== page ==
A sure sign that John McCain isn’t your average Republican was his choice of venue for unveiling an array of proposed education reforms last week – the NAACP convention.
While McCain undoubtedly had no illusions about gaining the votes of convention delegates, his appearance said a lot about his focus in education: on those students who still have the least opportunity.
The education platform of Democratic presidential candidate Barack Obama has been out in public for some time, but with last week’s speech and K-12 education plan, McCain surged ahead in a key area – empowering parents and educators and offering real change in education.
Both Obama and McCain support increased use of alternative certification and increased support for teachers who locate in underperforming schools. But much of what a President Obama would do expands federal involvement in education and increases the role President Bush began as “Schoolmaster-in-Chief,” a role at which neither he nor any other Leader of the Free World is likely to be successful.
McCain takes a different tack, supporting greater use of virtual education, financial authority for principals, and more options for parents.
These issues draw a bright line between the two candidates.
Consider the issue of D.C. Opportunity Scholarships. Today, nearly 2,000 students in our nation’s capital use federally financed scholarships to attend the public or private school of their choice. It’s a measure supported by D.C. leaders, from former Mayor Anthony Williams to current Mayor Adrian Fenty and School Superintendent Michelle Rhee. And there’s a waiting list of 7,000 students, from families with an average income of $23,000 a year.
In fact, after more than a quarter century of opposing school choice, former Mayor Marion Barry has now lined up behind the D.C. program, noting in The Washington Post that “Moms, dads, aunts, uncles, and other guardians in my community tell me that these programs are making a difference in their children’s lives and giving them hope they have never had.”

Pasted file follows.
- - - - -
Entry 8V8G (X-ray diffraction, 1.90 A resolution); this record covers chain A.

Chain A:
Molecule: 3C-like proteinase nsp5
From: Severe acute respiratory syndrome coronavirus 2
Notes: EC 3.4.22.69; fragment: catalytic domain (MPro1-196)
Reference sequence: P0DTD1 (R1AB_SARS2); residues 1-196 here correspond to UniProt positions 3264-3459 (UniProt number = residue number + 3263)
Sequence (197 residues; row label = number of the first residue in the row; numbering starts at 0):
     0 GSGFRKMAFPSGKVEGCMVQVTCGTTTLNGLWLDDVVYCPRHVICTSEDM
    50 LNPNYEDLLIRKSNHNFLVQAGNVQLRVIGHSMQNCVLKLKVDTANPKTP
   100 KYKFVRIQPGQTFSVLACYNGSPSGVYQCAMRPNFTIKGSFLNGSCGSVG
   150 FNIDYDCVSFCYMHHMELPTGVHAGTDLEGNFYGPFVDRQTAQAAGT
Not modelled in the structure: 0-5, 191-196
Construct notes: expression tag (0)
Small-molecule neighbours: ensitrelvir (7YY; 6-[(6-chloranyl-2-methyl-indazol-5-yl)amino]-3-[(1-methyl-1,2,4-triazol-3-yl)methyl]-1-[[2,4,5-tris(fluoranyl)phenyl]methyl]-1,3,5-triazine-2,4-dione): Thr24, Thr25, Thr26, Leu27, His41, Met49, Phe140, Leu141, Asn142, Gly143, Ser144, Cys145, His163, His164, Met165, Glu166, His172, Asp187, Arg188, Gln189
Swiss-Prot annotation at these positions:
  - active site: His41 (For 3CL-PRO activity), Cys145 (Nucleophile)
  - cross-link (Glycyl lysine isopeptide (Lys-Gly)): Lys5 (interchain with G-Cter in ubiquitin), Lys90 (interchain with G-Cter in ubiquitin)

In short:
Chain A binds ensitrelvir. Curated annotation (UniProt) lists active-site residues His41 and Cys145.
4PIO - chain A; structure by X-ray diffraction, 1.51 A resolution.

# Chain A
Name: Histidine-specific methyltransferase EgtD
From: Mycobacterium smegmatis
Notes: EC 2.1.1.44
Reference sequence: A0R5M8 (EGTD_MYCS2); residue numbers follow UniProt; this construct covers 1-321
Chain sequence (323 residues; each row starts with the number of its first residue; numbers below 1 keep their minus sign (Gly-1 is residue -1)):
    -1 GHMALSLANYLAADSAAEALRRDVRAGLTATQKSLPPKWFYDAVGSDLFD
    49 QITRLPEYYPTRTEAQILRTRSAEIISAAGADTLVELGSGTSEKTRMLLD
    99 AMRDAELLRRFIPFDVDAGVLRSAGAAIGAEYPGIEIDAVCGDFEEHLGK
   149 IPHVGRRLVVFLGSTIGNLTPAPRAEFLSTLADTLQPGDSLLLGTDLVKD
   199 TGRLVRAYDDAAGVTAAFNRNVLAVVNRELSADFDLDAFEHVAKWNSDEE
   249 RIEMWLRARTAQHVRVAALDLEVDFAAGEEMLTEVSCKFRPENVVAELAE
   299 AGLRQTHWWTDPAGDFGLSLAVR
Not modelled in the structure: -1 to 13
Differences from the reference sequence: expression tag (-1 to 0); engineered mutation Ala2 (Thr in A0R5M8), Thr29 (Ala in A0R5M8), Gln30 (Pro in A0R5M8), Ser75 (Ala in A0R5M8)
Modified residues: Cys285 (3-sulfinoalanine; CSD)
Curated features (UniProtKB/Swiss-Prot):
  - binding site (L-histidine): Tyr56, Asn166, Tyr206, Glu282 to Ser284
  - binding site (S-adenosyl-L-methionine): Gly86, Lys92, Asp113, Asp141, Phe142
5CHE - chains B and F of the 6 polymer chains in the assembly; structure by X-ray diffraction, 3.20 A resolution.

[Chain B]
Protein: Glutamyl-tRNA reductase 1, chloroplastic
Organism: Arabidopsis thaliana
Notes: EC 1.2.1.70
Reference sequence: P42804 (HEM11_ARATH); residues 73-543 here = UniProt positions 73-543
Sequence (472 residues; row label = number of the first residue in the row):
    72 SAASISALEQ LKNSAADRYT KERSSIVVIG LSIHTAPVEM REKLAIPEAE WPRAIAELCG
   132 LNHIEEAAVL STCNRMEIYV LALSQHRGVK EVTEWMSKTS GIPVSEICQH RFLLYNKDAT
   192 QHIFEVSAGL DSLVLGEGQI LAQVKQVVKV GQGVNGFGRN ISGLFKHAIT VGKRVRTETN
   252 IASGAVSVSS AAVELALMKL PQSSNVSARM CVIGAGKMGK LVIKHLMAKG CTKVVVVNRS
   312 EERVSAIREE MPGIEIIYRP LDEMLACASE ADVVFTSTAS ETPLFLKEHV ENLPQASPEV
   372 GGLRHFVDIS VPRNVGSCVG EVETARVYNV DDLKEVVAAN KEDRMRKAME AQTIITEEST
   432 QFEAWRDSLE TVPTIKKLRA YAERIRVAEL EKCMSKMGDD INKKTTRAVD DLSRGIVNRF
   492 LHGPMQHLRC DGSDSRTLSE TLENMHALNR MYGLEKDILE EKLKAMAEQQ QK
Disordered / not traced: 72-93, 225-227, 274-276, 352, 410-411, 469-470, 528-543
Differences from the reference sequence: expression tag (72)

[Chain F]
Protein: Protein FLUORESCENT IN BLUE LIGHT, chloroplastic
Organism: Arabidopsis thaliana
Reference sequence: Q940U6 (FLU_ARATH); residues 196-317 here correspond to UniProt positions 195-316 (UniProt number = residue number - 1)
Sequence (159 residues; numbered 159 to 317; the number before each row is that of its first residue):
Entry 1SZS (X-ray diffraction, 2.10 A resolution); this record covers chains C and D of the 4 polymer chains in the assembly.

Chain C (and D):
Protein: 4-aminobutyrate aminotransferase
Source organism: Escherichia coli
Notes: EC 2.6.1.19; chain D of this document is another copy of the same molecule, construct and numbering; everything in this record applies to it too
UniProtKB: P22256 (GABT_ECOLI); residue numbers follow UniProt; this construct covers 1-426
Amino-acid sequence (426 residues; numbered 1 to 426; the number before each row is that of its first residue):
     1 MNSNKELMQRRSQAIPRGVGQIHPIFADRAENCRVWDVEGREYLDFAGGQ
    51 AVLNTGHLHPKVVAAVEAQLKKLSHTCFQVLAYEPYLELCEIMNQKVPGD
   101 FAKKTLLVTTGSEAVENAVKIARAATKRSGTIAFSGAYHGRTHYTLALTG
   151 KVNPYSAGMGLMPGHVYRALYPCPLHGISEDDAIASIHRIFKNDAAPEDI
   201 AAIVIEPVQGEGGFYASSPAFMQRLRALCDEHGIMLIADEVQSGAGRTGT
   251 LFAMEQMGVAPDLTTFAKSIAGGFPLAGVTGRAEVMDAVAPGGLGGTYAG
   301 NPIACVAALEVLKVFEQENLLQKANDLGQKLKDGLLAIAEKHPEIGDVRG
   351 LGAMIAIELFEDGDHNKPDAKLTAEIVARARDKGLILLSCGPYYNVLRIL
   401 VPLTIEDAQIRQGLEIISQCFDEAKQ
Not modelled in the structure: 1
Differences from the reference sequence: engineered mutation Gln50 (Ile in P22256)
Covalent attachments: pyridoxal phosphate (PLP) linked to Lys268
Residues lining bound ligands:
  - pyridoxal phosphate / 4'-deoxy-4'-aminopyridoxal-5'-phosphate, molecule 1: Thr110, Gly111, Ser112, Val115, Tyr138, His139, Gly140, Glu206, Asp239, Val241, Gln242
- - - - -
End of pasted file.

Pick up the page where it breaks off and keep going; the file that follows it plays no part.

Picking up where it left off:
So who is the presidential candidate offering these parents … hope?
McCain wants to see the program expanded in Washington, D.C. Obama has been afraid to stray from teachers’ union opposition to parental empowerment. When a February news report indicated he was “open” to private school vouchers, his press office rushed out a repudiation of his words and reiterated his opposition to parental choice.
But it’s worth noting his own words that he repudiated: “If there was any argument for vouchers, it was ‘Alright, let’s see if this experiment works,’ and if it does, then whatever my preconceptions, my attitude is you do what works for the kids (emphasis mine). I will not allow my predispositions to stand in the way of making sure that our kids can learn. We’re losing several generations of kids and something has to be done.”
Perhaps not his predispositions, but certainly his politics stand in the way of giving poor parents the same right to choose their child’s school that he exercised for his own daughters by sending them to private school. After all, D.C. votes reliably Democrat, he can’t afford to anger the teachers’ unions, and if a few thousand kids have to be pushed over the side … so be it. What’s one more generation?
But it doesn’t have to be that way. Democrats with courage have begun standing up for the kids they represent: Wisconsin Gov. Jim Doyle (D) signed a big expansion of the Milwaukee voucher program. Arizona Gov. Janet Napolitano (D) signed two new voucher programs into law. In Florida, more than a third of the Democratic caucus (including more than half of the legislative Black Caucus) supported a $30 million corporate tax credit program for private school scholarships. Legislative Democrats in Louisiana, New Jersey, and Maryland have similarly taken the lead in supporting more educational options for students.
And in Iowa, Gov. Tom Vilsack (D) signed into law a tax-credit scholarship program that passed the legislature with overwhelming Democratic support. Pennsylvania Gov. Ed Rendell (D) signed a $10 million expansion of Pennsylvania’s tax credit scholarship program for low-income kids.
Those last two examples are particularly relevant to Virginia, where Del. Chris Saxman, R-Staunton, has annually introduced legislation for the same kind of corporate tax credits aimed at helping kids in places like the City of Petersburg, where 48 percent of sixth graders and 58 percent of eighth graders cannot read on grade level – even after years of extra state support, school restructuring, and the appointment of a state instructional supervisor.
Saxman is reinvigorating his effort for next year, starting with a press conference Tuesday at Richmond’s Capitol Square Bell Tower with former D.C. City Councilman Kevin Chavous, chairman of Democrats for Education Reform. Hopefully, the message Chavous will send to Virginia Democrats – and to Barack Obama – is that kids come first; politics, last.